The New York Times

How Did Marriage Become a Mark of Privilege?

Marriage, which used to be the default way to form a family in the United States, regardless of income or education, has become yet another part of American life reserved for those who are most privileged.

Fewer Americans are marrying overall, and whether they do so is more tied to socioeconomic status than ever before. In recent years, marriage has sharply declined among people without college degrees, while staying steady among college graduates with higher incomes.

Currently, 26 percent of poor adults, 39 percent of working-class adults and 56 percent of middle- and upper-class adults are married, according to a research brief published today from two think tanks, the American Enterprise Institute and Opportunity America. In 1970, about 82 percent of adults were married, and in 1990, about two-thirds were, with little difference based on class

This article originally appeared in .

You're reading a preview, sign up to read more.

More from The New York Times

The New York Times5 min readSociety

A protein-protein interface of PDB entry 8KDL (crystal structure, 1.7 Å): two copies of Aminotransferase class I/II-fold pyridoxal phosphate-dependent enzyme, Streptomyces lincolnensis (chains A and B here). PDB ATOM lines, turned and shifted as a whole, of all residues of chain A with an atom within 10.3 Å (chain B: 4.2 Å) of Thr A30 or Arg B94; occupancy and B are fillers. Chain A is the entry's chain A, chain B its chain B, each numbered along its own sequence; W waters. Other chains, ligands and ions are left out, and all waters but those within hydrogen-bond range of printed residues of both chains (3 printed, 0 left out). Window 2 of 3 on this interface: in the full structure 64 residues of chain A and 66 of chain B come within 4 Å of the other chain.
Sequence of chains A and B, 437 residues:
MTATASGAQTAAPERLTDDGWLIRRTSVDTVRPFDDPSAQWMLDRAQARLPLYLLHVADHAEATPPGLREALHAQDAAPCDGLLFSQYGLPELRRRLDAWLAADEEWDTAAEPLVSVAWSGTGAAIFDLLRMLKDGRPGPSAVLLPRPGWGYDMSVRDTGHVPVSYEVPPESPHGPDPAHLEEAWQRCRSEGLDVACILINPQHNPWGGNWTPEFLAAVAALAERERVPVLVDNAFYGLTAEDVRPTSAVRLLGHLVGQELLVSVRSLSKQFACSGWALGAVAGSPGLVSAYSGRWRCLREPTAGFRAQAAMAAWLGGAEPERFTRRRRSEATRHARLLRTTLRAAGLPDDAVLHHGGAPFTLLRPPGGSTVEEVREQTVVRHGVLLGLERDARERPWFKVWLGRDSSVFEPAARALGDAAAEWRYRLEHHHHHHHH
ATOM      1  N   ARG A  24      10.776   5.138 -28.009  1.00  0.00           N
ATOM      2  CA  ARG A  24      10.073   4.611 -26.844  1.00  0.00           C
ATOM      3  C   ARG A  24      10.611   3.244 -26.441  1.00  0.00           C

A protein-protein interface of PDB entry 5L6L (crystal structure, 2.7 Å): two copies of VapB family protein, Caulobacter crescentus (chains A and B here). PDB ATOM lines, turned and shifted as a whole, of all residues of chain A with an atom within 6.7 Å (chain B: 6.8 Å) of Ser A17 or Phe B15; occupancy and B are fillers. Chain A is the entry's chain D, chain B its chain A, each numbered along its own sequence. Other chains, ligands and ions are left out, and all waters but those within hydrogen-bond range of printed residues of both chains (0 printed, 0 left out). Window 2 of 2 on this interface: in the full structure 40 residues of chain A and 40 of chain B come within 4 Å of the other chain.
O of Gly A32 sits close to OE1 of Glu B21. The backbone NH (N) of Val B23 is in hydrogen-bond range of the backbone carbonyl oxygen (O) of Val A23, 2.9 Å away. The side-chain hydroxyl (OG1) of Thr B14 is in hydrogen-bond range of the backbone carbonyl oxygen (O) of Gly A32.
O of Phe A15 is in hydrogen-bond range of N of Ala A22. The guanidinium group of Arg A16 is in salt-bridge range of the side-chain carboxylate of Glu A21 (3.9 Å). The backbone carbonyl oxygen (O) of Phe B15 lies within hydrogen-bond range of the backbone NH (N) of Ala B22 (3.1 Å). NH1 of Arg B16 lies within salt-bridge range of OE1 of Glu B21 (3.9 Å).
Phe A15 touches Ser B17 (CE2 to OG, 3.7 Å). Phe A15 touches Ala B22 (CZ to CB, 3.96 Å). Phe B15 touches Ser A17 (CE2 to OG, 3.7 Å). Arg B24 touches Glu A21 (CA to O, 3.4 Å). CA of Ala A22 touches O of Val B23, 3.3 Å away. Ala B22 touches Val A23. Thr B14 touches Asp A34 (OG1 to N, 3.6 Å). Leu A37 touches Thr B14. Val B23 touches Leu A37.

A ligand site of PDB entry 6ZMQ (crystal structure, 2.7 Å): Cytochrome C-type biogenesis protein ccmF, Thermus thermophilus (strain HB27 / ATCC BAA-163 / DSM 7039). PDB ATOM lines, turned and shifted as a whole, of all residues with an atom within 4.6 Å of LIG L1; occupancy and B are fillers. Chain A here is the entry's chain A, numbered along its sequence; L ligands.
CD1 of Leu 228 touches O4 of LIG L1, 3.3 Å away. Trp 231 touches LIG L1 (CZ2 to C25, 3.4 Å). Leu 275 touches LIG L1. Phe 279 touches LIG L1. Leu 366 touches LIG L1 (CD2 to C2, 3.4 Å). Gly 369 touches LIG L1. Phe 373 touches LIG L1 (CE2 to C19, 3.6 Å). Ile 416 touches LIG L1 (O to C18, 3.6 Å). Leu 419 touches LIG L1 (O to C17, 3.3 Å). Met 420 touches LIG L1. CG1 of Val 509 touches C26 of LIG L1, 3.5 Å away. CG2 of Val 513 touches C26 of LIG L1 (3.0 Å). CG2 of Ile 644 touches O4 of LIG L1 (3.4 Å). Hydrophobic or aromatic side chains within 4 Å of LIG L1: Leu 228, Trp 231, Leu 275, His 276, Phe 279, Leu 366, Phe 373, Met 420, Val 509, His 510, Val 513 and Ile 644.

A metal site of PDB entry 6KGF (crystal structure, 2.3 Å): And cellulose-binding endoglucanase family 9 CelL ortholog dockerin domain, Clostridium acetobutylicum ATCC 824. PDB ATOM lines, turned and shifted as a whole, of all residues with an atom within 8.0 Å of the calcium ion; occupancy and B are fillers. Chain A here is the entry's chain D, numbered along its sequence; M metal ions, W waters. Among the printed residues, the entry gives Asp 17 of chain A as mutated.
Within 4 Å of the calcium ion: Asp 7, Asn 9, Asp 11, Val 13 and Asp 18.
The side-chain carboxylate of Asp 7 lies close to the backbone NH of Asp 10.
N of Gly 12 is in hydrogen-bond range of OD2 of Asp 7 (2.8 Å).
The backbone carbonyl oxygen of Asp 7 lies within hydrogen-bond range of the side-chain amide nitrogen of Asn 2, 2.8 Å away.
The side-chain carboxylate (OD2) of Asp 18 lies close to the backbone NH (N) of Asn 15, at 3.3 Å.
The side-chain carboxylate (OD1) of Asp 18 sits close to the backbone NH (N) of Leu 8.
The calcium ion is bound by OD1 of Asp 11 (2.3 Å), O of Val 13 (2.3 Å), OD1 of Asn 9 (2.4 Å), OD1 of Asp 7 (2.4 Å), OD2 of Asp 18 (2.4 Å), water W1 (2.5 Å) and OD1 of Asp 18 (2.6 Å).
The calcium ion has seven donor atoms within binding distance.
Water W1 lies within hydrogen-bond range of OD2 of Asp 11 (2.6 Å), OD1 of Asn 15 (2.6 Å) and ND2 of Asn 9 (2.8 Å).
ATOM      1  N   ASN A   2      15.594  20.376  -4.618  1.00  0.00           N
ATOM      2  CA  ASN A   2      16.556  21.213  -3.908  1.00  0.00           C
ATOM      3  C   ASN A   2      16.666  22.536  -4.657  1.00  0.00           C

The Word May Be Toxic, but Amnesty Is Everywhere
The biggest taboo in the immigration debate is the idea of an “amnesty.” Immigration opponents routinely paint amnesties for immigrants living illegally in the United States as catastrophic blows to the rule of law. The implication is that the only p
The New York Times4 min read
Why Are Millennials Wary of Freedom?
Young Americans seem to be losing faith in freedom. Why? According to the World Values Survey, only about 30 percent of Americans born after 1980 believe it is absolutely essential to live in a democratic country, compared with 72 percent of American
The New York Times11 min read
Why Surge Prices Make Us So Mad
When Bruce Springsteen decided to do a run of shows at a Broadway theater with fewer than a thousand seats, he appeared to reject the laws of economics — or at least what would seem to be in his financial best interest. He limited ticket prices to $7